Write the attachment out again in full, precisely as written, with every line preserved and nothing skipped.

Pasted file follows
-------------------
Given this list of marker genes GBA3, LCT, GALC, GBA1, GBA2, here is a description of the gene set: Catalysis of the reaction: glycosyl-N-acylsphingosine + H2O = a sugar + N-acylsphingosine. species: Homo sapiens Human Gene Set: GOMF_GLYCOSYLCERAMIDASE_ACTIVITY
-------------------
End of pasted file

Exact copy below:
Given this list of marker genes GBA3, LCT, GALC, GBA1, GBA2, here is a description of the gene set: Catalysis of the reaction: glycosyl-N-acylsphingosine + H2O = a sugar + N-acylsphingosine. species: Homo sapiens Human Gene Set: GOMF_GLYCOSYLCERAMIDASE_ACTIVITY